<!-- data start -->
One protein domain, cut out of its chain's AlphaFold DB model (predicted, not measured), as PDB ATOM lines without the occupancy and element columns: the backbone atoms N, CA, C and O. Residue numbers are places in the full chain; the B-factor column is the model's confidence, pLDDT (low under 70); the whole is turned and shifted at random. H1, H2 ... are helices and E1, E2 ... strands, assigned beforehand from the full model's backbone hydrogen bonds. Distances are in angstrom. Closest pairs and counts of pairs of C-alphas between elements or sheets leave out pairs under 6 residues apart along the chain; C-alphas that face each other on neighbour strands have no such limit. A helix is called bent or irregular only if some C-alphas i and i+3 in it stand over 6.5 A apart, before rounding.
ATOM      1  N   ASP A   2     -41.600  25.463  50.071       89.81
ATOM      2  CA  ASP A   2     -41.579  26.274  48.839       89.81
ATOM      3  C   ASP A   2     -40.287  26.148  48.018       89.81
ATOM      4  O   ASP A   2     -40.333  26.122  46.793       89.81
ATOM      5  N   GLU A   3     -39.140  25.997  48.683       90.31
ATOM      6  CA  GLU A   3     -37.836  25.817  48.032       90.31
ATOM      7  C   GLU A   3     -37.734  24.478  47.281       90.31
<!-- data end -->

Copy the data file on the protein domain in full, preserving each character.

One protein domain, cut out of its chain's AlphaFold DB model (predicted, not measured), as PDB ATOM lines without the occupancy and element columns: the backbone atoms N, CA, C and O. Residue numbers are places in the full chain; the B-factor column is the model's confidence, pLDDT (low under 70); the whole is turned and shifted at random. H1, H2 ... are helices and E1, E2 ... strands, assigned beforehand from the full model's backbone hydrogen bonds. Distances are in angstrom. Closest pairs and counts of pairs of C-alphas between elements or sheets leave out pairs under 6 residues apart along the chain; C-alphas that face each other on neighbour strands have no such limit. A helix is called bent or irregular only if some C-alphas i and i+3 in it stand over 6.5 A apart, before rounding.
ATOM      1  N   ASP A   2     -41.600  25.463  50.071       89.81
ATOM      2  CA  ASP A   2     -41.579  26.274  48.839       89.81
ATOM      3  C   ASP A   2     -40.287  26.148  48.018       89.81
ATOM      4  O   ASP A   2     -40.333  26.122  46.793       89.81
ATOM      5  N   GLU A   3     -39.140  25.997  48.683       90.31
ATOM      6  CA  GLU A   3     -37.836  25.817  48.032       90.31
ATOM      7  C   GLU A   3     -37.734  24.478  47.281       90.31